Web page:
"Enthusiasm" (Latin enthūsiasmus, from greek enthousiasmos, from enthousiazein, from entheos) comes from the greek word Entheos, meaning "the god within."

The ancient Greeks would use this word to describe a feeling of invigoration that they believed was caused by the presence of a god within them.

entheos (possesed)
en (in) theos (god)

En*thu"si*asm (?), n. [Gr. , fr. to be inspired or possessed by the god, fr. , , inspired: cf. enthousiasme. See Entheal, Theism.]


Inspiration as if by a divine or superhuman power; ecstasy; hence, a conceit of divine possession and revelation, or of being directly subject to some divine impulse.

Enthusiasm is founded neither on reason nor divine revelation, but rises from the conceits of a warmed or overweening imagination. Locke.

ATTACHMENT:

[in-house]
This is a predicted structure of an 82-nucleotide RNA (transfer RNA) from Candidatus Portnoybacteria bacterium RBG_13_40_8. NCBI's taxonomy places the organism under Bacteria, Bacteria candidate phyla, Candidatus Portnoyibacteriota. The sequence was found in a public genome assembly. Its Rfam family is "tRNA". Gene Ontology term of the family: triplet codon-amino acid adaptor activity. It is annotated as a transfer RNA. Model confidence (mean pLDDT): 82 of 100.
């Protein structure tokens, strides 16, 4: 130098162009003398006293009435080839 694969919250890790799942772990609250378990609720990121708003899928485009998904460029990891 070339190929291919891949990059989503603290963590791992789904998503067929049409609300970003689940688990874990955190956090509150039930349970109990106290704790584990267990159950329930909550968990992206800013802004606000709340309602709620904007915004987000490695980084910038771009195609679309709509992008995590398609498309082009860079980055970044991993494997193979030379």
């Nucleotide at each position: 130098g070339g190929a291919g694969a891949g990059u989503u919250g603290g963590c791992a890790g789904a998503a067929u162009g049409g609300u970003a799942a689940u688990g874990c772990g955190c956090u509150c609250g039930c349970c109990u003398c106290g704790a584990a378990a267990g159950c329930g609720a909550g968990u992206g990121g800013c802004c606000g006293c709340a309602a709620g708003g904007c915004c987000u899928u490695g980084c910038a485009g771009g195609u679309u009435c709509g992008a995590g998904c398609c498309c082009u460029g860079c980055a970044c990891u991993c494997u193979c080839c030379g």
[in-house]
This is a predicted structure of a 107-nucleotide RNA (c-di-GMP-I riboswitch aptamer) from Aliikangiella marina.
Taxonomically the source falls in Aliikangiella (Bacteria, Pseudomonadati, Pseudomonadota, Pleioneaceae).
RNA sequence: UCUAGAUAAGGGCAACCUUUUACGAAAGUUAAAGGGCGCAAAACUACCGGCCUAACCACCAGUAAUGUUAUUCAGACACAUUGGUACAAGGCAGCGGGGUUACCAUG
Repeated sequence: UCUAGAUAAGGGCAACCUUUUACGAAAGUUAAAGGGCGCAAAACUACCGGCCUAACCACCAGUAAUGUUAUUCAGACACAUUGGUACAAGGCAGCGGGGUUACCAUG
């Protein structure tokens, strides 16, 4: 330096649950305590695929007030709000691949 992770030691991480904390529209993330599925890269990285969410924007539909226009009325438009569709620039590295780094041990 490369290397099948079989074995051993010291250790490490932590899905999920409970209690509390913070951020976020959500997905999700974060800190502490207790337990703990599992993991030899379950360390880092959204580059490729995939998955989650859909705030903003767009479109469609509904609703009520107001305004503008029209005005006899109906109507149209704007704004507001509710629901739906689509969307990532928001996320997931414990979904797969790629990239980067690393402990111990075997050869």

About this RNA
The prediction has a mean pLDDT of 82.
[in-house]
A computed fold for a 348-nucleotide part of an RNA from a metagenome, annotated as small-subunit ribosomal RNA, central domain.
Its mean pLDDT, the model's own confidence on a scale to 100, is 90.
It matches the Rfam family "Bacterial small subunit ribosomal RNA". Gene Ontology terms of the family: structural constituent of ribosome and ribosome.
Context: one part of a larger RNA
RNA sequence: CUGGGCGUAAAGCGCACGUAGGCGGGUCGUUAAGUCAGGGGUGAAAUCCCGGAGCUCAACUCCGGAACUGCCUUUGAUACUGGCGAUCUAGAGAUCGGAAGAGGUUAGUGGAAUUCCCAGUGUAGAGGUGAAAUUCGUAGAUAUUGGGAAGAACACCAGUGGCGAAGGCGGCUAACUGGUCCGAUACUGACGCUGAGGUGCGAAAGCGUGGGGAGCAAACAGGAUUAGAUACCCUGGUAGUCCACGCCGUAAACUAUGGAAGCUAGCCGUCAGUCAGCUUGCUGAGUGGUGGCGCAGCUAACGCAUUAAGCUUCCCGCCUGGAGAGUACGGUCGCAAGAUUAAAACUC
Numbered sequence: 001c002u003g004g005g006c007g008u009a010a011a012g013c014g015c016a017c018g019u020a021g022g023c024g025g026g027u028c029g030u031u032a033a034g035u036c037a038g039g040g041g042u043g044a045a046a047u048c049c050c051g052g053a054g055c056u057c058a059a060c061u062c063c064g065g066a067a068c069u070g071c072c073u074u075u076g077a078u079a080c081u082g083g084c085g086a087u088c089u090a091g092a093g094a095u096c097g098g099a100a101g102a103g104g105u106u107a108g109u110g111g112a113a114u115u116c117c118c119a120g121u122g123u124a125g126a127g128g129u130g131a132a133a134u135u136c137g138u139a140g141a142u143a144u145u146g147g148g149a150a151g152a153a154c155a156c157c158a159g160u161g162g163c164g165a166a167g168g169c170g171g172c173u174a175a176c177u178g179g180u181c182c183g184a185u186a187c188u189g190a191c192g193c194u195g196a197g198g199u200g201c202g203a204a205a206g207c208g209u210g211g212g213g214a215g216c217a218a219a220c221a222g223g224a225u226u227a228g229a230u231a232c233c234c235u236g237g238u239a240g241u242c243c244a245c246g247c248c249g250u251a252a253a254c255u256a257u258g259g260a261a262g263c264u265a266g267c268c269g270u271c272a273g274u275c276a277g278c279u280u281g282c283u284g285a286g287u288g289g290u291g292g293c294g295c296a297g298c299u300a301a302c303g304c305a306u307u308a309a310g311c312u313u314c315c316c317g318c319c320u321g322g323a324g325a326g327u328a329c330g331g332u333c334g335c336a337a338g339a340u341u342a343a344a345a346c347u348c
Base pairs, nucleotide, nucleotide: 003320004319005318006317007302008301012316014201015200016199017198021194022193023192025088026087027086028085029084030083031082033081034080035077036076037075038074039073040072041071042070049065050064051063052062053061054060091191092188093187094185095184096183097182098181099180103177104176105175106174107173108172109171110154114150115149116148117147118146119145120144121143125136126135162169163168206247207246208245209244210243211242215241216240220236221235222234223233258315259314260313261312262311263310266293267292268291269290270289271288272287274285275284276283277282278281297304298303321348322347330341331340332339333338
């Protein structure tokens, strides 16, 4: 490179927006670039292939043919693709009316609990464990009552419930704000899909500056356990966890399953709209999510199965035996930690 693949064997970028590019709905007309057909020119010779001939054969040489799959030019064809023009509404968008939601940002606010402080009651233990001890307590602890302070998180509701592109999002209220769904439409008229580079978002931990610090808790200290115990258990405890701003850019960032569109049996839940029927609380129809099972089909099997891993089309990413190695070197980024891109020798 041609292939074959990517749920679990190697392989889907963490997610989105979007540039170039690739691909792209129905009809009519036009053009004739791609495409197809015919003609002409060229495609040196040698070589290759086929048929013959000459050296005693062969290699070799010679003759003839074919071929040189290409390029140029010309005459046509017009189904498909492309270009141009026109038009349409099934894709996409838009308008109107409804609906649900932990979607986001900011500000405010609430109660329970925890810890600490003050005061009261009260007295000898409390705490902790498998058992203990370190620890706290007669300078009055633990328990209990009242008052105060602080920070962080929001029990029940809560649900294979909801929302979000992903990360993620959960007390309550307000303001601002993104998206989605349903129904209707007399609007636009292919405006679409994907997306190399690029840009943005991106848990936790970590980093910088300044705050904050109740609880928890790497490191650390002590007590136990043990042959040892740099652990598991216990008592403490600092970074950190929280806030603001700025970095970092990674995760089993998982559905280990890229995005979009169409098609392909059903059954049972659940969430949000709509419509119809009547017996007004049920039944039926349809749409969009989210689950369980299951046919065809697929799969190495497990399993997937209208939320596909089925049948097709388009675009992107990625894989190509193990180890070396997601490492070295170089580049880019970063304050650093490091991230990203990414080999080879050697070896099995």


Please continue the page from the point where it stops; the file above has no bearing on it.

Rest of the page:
A state of impassioned emotion; transport; elevation of fancy; exaltation of soul; as, the poetry of enthusiasm.

Resolutions adopted in enthusiasm are often repented of when excitement has been succeeded by the wearing duties of hard everyday routine. Froude.

Exhibiting the seeming contradiction of susceptibility to enthusiasm and calculating shrewdness. Bancroft.


Enkindled and kindling fervor of soul; strong excitement of feeling on behalf of a cause or a subject; ardent and imaginative zeal or interest; as, he engaged in his profession with enthusiasm.

Nothing great was ever achieved without enthusiasm. Emerson.


Lively manifestation of joy or zeal.

Philip was greeted with a tumultuous enthusiasm. Prescott.


© Webster 1913.

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